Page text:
An Ode to English Majors Upon the Not Having Left YetThursday, May 28, 2015
We are hyper-caffeinated. We try to be loquacious, inundating our vernacular with verbose locutions we can barely define. We only use the Oxford English Dictionary. We say we enjoyed a book even if we didn’t because it seems like everyone else did and we, of course, must be seen as intellectual equals. We all know the puns (I’m not austentatious and no, I’m not Donne). We’re writers, dreamers, Christian hipsters, poetic — it’s pathetic — but we’re unapologetic. We’re all smitten with Britain, with the raw and the real, with the way that we feel when we even think about traveling.
But we haven’t even left yet.
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“We’ll see all the markets, old shops and bookstores! There’s Kensington
Gardens and we must see a show at the West End. But dress nice, be kind, don’t smile, fit in.”
For all our talk of being travelers, not tourists, I began to fear that we might be ill-fating ourselves. If we talked too much about something then couldn’t we run the risk of diminishing its surprising beauty in the moment? It would be like spoiling the end of a good book. No true English major could approve of such an atrocity.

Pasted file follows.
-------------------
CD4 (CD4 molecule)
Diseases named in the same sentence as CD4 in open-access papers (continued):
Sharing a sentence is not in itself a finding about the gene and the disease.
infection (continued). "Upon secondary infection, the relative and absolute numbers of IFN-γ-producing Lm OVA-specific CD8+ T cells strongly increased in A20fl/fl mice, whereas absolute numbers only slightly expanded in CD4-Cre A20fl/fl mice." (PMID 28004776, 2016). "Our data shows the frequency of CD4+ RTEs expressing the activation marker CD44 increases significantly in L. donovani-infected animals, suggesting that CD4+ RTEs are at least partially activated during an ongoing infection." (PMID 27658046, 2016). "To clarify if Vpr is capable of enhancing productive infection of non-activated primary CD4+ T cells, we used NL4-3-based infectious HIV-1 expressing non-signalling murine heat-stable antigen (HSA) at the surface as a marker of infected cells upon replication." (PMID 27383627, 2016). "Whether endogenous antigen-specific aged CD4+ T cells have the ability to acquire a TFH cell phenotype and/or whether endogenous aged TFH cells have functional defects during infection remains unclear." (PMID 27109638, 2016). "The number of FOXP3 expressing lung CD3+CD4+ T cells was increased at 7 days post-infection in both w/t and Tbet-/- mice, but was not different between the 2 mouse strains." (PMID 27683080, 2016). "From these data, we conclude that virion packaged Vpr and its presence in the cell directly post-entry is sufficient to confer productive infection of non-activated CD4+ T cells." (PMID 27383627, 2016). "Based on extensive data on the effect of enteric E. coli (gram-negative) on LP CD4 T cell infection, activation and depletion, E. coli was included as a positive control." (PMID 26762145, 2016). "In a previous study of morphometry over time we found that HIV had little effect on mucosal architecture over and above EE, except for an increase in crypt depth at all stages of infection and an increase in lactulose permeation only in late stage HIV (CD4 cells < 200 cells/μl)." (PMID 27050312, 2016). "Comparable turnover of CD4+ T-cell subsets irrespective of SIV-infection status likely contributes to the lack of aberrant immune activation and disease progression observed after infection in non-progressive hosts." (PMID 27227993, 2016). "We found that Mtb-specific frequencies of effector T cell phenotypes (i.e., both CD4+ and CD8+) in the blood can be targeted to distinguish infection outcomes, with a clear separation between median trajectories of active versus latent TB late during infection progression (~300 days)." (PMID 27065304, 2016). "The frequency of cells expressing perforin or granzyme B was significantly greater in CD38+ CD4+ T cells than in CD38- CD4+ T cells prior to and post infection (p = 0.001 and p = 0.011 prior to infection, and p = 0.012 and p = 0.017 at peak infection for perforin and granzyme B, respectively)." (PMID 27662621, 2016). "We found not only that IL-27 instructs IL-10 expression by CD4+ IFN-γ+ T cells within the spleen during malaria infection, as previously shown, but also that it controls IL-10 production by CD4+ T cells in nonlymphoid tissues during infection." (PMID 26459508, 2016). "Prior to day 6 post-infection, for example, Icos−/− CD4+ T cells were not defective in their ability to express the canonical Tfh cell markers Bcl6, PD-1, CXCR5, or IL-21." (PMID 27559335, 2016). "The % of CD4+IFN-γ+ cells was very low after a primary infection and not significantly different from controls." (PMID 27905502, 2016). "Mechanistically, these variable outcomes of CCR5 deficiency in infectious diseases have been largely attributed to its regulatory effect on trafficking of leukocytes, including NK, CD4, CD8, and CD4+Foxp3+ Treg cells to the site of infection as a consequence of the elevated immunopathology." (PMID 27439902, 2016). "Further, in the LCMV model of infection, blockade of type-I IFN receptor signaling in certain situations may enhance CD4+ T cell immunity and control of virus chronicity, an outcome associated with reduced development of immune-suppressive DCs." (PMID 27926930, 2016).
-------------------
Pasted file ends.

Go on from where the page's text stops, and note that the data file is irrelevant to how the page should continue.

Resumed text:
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Being a traveler who hasn’t traveled yet is really like being a student who hasn’t graduated.
Perhaps that’s part of what makes studying abroad so ideal, as it provides the occasion and outlet for both roles. Traveling requires mental preparation. In the same way that a student occupies a hybrid of spaces, a time to develop and cultivate strengths before emerging into the adult world, so traveling begins before you even leave. We English majors now know this to be true.